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Accueil du site → Doctorat → Allemagne → 2020 → Climate-Triggered Drought as Causes for Different Degradation Types of Natural Forests A Multitemporal Remote Sensing Analysis in NE Iran

Technische Universität Dresden (2020)

Climate-Triggered Drought as Causes for Different Degradation Types of Natural Forests A Multitemporal Remote Sensing Analysis in NE Iran

Omid Abdi

Titre : Climate-Triggered Drought as Causes for Different Degradation Types of Natural Forests A Multitemporal Remote Sensing Analysis in NE Iran

Auteur : Omid Abdi

Université de soutenance : Technische Universität Dresden,

Grade : Doctor of Engineering (Dr-Ing) 2020

Résumé partiel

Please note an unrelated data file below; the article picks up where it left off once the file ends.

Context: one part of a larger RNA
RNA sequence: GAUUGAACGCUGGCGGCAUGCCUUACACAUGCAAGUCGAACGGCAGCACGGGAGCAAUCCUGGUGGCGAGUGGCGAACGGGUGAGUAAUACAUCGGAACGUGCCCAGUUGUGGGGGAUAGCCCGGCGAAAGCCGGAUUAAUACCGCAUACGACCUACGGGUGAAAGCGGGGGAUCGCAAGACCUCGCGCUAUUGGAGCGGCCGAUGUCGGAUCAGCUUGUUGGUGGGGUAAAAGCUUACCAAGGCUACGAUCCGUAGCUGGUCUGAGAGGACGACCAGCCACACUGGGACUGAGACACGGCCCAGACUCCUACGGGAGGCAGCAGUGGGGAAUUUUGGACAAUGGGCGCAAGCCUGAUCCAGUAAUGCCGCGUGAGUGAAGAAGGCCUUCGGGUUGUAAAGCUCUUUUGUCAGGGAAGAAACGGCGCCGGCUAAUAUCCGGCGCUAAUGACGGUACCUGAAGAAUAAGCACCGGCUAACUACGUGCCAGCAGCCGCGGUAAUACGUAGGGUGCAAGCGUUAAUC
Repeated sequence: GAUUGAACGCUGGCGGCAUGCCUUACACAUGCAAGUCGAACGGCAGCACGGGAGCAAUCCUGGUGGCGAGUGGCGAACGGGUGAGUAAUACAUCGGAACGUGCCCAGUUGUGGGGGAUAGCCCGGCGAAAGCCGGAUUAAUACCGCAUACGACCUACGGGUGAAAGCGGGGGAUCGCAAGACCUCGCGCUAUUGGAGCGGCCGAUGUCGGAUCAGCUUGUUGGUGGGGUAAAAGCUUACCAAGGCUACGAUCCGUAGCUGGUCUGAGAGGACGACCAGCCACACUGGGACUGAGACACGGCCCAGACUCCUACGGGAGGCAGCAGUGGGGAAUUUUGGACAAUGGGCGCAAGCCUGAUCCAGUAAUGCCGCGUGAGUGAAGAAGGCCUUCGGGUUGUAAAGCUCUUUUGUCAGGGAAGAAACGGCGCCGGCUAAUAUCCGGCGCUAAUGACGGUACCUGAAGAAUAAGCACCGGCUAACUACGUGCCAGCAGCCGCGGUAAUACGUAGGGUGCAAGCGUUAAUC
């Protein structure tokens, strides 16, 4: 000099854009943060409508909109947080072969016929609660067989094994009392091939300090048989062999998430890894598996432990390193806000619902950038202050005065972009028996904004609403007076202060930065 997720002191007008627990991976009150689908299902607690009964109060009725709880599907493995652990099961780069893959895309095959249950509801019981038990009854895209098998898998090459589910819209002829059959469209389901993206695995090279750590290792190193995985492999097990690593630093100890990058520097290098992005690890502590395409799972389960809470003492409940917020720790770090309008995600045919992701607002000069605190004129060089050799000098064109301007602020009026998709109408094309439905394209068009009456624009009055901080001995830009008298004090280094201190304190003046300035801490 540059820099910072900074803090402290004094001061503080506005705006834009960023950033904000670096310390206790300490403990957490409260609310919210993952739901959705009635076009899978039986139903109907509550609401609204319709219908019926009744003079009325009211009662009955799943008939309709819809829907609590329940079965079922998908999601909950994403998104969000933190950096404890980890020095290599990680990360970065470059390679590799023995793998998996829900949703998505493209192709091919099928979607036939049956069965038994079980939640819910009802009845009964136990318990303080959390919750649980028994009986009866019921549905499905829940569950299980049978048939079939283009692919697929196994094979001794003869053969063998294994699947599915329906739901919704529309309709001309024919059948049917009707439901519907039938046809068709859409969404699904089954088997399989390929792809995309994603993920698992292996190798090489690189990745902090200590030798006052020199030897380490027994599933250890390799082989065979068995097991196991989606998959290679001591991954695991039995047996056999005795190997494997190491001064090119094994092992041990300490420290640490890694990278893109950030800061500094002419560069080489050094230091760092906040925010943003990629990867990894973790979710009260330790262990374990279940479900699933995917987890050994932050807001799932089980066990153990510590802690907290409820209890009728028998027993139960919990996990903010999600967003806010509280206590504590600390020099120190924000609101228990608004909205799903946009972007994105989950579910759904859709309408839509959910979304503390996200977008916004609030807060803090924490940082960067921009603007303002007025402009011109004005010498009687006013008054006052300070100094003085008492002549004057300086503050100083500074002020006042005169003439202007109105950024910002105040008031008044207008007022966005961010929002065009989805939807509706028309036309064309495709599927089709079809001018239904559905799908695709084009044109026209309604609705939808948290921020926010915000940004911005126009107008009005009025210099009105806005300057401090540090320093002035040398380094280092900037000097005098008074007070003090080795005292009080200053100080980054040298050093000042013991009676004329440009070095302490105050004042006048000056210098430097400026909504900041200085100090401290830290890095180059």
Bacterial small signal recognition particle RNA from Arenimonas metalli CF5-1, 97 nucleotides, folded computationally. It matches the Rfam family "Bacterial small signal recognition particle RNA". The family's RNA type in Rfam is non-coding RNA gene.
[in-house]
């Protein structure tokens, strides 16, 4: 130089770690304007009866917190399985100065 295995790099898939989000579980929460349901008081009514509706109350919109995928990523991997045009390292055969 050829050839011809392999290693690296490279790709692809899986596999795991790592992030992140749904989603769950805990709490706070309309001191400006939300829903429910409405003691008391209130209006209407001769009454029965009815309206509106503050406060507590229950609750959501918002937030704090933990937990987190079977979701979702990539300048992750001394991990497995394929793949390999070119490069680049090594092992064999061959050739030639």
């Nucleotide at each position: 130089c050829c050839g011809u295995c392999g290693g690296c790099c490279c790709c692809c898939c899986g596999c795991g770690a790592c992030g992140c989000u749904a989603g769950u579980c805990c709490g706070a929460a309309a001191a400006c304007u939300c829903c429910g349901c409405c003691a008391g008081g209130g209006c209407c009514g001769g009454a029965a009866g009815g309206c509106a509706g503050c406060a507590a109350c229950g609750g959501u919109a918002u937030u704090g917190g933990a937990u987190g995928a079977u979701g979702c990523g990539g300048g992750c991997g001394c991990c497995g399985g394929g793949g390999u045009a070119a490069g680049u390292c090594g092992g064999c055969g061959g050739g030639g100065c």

Climate-triggered forest disturbances are increasing either by drought or by other climate extremes. Droughts can change the structure and function of forests in long-term or cause large-scale disturbances such as tree mortality, forest fires and insect outbreaks in short-term. Traditional approaches such as dendroclimatological surveys could retrieve the long-term responses of forest trees to drought conditions ; however, they are restricted to individual trees or local forest stands. Therefore, multitemporal satellite-based approaches are progressing for holistic assessment of climate-induced forest responses from regional to global scales. However, little information exists on the efficiency of satellite data for analyzing the effects of droughts in different forest biomes and further studies on the analysis of approaches and large-scale disturbances of droughts are required. This research was accomplished for assessing satellite-derived physiological responses of the Caspian Hyrcanian broadleaves forests to climate-triggered droughts from regional to large scales in northeast Iran. The 16-day physiological anomalies of rangelands and forests were analysed using MODIS-derived indices concerning water content deficit and greenness loss, and their variations were spatially assessed with monthly and inter-seasonal precipitation anomalies from 2000 to 2016. Specifically, dimensions of forest droughts were evaluated in relations with the dimensions of meteorological and hydrological droughts. Large-scale effects of droughts were explored in terms of tree mortality, insect outbreaks, and forest fires using field observations, multitemporal Landsat and TerraClimate data. Various approaches were evaluated to explore forest responses to climate hazards such as traditional regression models, spatial autocorrelations, spatial regression models, and panel data models. Key findings revealed that rangelands’ anomalies did show positive responses to monthly and inter-seasonal precipitation anomalies.

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